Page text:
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Seeing Others As Part of Ourselves (Part 3 of 3)

Seeing Others As Part of Ourselves (Part 3 of 3) October 28, 2021

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(Read this series from the beginning at Part 1  and Part 2.)

 

cut out people stretched around the globe as illustration

 

I love the way this passage from Armstrong defines what it means to be faithful to one’s own spiritual journey. As I’ve often said, the closest I will ever come to meeting God in this life is you, whomever you are, for you, like everyone else I meet, are all unique and yet in this one way alike: you bear the image of God.

I have to ask why our story ends with Jesus saying this scholar was only close to or not far from the reign of God? Why was he deemed close yet not there? Was it because he was interpreting his scriptures in life-giving ways, but was still committed to a system Jesus felt was damaging marginalized and vulnerable people in his own society? Was his scholarship correct, but his employment or survival somehow complicit in harm? Why did Jesus say he was only close? We can’t know because the story doesn’t say. But it is something to ponder.

And that leads me back to the words of Rev. Dr. Gafney one more time. I love this statement from her lectionary comments about this week’s passage. She rightly states:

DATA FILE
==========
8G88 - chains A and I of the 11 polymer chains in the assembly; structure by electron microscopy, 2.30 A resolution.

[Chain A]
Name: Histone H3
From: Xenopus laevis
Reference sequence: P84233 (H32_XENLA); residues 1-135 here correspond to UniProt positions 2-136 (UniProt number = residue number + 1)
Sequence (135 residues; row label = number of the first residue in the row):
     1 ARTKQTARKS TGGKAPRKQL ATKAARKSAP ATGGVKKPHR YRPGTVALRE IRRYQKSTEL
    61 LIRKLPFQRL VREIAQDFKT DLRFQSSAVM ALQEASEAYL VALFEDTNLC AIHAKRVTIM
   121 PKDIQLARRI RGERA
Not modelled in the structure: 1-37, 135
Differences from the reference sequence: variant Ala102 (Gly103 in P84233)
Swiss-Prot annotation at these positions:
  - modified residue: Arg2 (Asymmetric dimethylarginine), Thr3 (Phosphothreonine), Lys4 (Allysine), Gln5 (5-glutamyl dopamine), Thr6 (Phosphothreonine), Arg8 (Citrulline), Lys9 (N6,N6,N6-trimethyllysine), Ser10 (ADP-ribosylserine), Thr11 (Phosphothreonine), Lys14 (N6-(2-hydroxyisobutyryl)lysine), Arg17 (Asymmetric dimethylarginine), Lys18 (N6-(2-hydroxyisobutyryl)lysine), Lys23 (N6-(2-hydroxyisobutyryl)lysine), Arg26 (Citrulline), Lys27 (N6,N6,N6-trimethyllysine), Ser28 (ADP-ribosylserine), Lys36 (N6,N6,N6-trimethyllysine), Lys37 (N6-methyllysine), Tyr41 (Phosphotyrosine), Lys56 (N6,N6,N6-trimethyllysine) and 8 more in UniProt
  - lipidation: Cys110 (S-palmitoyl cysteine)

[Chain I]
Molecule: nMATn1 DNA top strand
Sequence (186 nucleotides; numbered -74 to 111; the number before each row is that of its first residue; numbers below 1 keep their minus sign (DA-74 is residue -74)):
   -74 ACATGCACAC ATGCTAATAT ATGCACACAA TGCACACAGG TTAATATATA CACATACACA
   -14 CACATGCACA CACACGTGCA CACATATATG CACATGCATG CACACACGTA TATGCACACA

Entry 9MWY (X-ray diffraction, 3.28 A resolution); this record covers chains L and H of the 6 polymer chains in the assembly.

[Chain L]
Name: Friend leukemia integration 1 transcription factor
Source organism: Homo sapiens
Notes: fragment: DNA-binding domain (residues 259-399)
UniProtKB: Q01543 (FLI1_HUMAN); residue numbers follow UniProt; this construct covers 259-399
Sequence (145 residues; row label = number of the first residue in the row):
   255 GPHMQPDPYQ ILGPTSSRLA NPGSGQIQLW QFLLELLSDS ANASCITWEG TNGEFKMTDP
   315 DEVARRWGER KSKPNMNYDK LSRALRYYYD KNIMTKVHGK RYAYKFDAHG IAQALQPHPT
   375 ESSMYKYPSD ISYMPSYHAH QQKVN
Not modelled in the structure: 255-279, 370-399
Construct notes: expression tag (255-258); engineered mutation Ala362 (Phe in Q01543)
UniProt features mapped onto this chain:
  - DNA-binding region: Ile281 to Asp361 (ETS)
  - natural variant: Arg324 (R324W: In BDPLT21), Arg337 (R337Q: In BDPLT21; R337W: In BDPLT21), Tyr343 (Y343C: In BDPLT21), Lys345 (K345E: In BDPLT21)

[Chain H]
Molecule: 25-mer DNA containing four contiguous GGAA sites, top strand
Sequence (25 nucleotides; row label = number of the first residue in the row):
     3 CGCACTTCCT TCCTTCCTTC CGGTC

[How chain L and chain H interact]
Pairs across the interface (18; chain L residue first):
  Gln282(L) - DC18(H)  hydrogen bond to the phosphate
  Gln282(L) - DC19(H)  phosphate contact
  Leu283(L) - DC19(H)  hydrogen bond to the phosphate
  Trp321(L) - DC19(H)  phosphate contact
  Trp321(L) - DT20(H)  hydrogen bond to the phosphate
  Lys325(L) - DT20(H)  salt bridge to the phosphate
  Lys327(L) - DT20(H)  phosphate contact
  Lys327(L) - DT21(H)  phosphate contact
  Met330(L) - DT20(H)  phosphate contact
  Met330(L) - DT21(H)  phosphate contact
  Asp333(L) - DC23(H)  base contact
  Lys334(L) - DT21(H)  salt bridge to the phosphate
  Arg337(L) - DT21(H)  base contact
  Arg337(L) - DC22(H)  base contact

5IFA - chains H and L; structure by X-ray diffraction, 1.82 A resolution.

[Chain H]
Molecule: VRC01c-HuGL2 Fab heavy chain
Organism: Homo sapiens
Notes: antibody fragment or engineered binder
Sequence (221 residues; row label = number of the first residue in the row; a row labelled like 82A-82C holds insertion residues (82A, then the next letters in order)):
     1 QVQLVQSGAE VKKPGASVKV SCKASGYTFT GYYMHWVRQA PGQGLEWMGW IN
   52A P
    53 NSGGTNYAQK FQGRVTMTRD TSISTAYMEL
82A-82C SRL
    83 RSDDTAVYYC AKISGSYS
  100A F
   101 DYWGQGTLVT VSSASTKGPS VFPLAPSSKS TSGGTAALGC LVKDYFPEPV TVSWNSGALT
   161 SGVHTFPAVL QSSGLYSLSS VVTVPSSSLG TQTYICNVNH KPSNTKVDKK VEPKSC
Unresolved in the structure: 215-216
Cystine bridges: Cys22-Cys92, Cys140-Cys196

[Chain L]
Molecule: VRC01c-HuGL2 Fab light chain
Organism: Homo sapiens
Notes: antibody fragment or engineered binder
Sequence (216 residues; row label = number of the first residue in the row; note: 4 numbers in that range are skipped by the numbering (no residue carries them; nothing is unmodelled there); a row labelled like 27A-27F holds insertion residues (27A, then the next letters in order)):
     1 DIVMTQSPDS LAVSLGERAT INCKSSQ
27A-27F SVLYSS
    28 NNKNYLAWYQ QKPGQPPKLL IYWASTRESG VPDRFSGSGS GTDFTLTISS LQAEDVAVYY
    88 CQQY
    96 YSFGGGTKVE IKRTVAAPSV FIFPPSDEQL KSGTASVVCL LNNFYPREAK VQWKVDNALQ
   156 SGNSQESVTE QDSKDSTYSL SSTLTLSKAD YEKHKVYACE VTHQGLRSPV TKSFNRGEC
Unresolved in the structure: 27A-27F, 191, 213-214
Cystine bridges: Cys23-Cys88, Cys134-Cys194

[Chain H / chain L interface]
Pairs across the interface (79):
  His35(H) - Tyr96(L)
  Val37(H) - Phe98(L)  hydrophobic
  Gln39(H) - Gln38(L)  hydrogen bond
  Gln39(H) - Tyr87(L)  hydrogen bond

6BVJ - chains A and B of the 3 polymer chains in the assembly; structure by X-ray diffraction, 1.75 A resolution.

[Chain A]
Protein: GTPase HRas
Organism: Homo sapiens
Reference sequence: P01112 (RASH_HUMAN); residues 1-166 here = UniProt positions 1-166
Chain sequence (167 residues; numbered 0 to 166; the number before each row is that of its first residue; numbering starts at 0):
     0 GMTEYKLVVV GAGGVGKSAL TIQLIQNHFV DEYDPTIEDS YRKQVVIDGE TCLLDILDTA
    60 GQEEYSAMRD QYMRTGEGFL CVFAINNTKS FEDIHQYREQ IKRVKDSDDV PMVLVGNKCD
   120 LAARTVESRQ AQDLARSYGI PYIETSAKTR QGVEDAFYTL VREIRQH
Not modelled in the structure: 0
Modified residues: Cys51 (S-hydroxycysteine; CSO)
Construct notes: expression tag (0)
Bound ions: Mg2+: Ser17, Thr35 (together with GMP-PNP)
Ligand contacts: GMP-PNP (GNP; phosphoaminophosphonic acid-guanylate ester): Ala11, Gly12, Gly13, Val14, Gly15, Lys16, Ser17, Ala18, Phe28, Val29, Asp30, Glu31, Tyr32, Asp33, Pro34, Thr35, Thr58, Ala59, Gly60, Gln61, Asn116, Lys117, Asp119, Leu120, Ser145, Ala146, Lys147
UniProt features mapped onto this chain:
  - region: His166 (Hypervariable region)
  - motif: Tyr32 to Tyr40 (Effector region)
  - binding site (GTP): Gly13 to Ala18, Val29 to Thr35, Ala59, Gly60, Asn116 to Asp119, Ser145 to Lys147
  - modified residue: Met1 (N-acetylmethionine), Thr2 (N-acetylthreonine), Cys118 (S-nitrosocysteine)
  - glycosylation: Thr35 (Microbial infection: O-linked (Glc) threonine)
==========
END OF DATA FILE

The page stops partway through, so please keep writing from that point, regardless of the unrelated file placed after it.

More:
“If our gospel proclamations are not true for the most marginalized among us—women, nonbinary folk, trans folk, gender non-conforming folk, and LGBTQIA folk—then our gospel is not true.” (p. 273)

We could add more communities to Rev. Dr. Gafney’s list here. The point, though, is that no one should be excluded from our core practice of loving our neighbor as ourself. We are, after all, connected. We are extensions of each other, and part of the same human family. What affects one, impacts all. You are part of me and I’m a part of you. Together, we get to determine what kind of people (no pun intended) we will be.

About Herb Montgomery
Herb Montgomery, director of Renewed Heart Ministries, is an author and adult religious re-educator helping Christians explore the intersection of their faith with love, compassion, action, and societal justice. You can read more about the author here.

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